Emotional wellbeingMonday, 16 January 2017
Looking after your diabetes can sometimes feel like a full-time job. Over time this can take its toll on your emotional wellbeing. It’s normal to feel stressed sometimes but prolonged or intense stress is not healthy. In a recent Australian survey, 28% of people with type 1 diabetes and up to 22% of people with type 2 diabetes reported experiences severe diabetes-related distress.
If you are feeling stressed over your family, work or health, it’s important to take care of yourself and help get yourself back on track.
Talk to someone.
The saying is true – ‘A problem shared is a problem halved’. Connect with someone and talk about how you’re feeling – it could be a friend, family member or a health professional. Alternatively, you can seek out professional help at www.diabetescounsellingonline.com.au, Black Dog Institute or BeyondBlue.
Do something you enjoy.
When we get busy and stressed, it’s easy to stop making time for the things we enjoy. Take some time out for your favourite activities. It could be as simple as putting your feet up with a cup of tea and a good book. Alternatively you could catch up with a friend, plan a date with your significant other, get a massage, spend some time gardening or go see a movie – anything that makes you feel good.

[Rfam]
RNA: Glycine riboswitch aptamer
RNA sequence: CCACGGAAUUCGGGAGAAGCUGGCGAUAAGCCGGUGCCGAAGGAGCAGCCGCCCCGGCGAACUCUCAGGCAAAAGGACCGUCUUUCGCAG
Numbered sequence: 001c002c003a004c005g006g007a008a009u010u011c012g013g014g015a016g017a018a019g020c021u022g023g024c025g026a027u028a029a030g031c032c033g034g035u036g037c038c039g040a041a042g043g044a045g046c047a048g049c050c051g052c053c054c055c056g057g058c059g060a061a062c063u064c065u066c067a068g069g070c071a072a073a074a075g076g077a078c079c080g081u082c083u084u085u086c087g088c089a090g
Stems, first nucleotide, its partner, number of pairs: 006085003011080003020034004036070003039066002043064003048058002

Focus on the present.
We often feel stressed over something that happened in the past (e.g. eating a ‘bad’ food or forgetting a medication) or worry about the future (e.g. developing complications or potential impact of diabetes on work, money or relationships). Try to focus on the present – praise yourself for the things you have done well and focus on the things you can change here and now.
Take care of yourself.
Make sure you are getting a good night’s sleep, drinking plenty of water and eating well – it will go a long way to making you feel better. Exercise also helps relax your muscles and releases feel-good hormones, which can help boost your mood.